Wisdom Teeth

Wisdom Teeth

Why do we have wisdom teeth?
Although formally known as ‘third molars’, we know them as wisdom teeth. They are called that because they appear much later than the other teeth, at an age where people are presumably “wiser” than as a child, when the other teeth come in.

It is thought that wisdom teeth used to help us in grinding down plant tissue when the skulls of human ancestors had larger jaws with more teeth. As human diets changed, smaller jaws gradually evolved, yet the third molars, or “wisdom teeth”, still commonly develop in human mouths.

The wisdom teeth are the last to come through, at the back of the jaw.  They usually appear between the ages of 17 and 25 but can sometimes appear many years later. Today many people have a jaw that is too small for all of those teethand there may not be enough space for the wisdom teeth to come through properly.

Do wisdom teeth always cause problems?
Not at all. If a person’s mouth or jaw has enough room the wisdom teeth will usually come through and cause no more problems than any other tooth. As with other teeth, there will be some discomfort as they erupt through the gum line. This discomfort is temporary and will disappear once the tooth is fully in position.

What problems should I be prepared for?
For some people, part of the wisdom tooth will break through the gum while the rest remains covered. If this happens, they may suffer from pericoronitis, a condition where the gum may become sore and swollen. Food particles and bacteria can collect under the gum edge so take extra care when cleaning the area. Mouthwashes, special cleaning methods and even antibiotics may be necessary to help combat any pain and swelling.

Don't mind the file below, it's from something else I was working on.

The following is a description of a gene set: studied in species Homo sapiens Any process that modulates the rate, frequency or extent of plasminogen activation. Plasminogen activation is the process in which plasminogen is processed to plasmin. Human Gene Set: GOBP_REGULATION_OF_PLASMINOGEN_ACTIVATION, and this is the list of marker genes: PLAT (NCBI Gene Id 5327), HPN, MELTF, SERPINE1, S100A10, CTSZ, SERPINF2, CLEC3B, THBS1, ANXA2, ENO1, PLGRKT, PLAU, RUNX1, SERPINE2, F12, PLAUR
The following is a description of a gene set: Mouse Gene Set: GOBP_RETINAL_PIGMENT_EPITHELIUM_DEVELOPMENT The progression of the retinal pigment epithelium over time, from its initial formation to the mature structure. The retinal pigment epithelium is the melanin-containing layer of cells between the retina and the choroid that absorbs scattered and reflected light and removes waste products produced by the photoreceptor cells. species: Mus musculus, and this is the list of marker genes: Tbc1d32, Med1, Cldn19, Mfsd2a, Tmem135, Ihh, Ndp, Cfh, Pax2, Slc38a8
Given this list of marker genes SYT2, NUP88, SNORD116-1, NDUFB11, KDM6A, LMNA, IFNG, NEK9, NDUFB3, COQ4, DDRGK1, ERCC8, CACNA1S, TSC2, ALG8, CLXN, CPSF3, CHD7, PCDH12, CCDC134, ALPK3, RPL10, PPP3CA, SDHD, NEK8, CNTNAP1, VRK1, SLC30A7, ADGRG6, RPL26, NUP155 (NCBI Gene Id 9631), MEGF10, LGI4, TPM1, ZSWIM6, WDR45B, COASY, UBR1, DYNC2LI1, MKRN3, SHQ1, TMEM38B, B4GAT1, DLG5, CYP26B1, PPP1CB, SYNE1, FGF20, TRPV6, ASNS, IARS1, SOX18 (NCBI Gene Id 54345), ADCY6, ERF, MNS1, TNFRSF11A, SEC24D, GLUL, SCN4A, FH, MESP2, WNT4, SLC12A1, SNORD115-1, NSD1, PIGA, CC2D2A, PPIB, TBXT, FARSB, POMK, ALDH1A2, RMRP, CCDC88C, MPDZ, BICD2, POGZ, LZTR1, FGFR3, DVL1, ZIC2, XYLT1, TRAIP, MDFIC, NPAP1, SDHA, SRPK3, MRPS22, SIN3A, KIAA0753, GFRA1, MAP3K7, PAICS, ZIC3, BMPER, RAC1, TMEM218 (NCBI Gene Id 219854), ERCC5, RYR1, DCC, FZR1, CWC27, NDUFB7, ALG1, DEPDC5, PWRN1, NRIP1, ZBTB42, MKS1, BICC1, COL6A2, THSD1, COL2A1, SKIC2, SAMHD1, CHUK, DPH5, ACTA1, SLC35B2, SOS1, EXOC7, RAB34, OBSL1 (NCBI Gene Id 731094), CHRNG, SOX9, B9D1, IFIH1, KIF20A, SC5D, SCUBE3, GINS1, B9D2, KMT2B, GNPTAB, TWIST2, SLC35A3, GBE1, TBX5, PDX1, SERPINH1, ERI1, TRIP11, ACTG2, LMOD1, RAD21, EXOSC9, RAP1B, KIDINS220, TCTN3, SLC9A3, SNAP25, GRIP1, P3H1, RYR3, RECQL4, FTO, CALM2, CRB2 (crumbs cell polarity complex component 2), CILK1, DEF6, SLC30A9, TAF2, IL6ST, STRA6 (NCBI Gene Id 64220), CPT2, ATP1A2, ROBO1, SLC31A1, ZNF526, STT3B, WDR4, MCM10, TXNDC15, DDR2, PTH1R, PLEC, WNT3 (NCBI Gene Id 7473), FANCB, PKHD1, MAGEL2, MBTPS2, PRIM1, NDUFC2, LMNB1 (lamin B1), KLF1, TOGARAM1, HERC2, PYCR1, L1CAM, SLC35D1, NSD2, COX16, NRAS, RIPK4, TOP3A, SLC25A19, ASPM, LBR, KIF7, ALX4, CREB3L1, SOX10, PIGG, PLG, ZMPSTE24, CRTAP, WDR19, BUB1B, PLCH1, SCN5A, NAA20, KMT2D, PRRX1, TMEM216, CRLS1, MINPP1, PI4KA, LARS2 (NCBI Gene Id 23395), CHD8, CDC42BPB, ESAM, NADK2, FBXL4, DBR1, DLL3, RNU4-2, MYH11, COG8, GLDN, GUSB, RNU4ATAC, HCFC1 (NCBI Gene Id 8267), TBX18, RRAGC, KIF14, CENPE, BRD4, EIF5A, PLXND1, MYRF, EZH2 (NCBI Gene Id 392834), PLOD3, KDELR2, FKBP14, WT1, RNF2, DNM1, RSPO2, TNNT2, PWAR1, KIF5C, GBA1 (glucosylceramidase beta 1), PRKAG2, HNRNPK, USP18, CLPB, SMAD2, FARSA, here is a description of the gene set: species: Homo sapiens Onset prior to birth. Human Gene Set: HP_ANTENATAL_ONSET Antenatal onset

Why should I take my wisdom teeth out?
Your dentist will evaluate your mouth, jaw size and eruption of your wisdom teeth. If a tooth is not causing problems, your dentist will not want to remove it.

Wisdom teeth are typically only removed if:

  • It is clear that they will not come through in a useful position because there is not enough room
  • You are suffering from abnormal pain or discomfort after the teeth have come through
  • You wisdom teeth have only come through partially or are decayed

What should I expect after a wisdom tooth is taken out?
Expect some level of swelling and discomfort for a few days afterwards. Usual pain-killers such as aspirin or ibuprofen will usually deal with any pain. It is best to stay relaxed and avoid smoking and drinking for at least 24 hours after surgery to make sure there are no bleeding problems. Your dentist may have used stitches to help the gum heal over. After a week or so, they may wish to check on the healing and to remove the stitches.

Are your wisdom teeth coming in or have they already appeared? Has your bite changed or do you have any popping or clicking when you chew? Do you suffer from pain or discomfort in the area of your wisdom teeth? Do you have any questions or concerns? We are here to help provide you information and guide you through what is most appropriate for your situation. Give us a call at 281-602-3940 or contact us today for a consultation.

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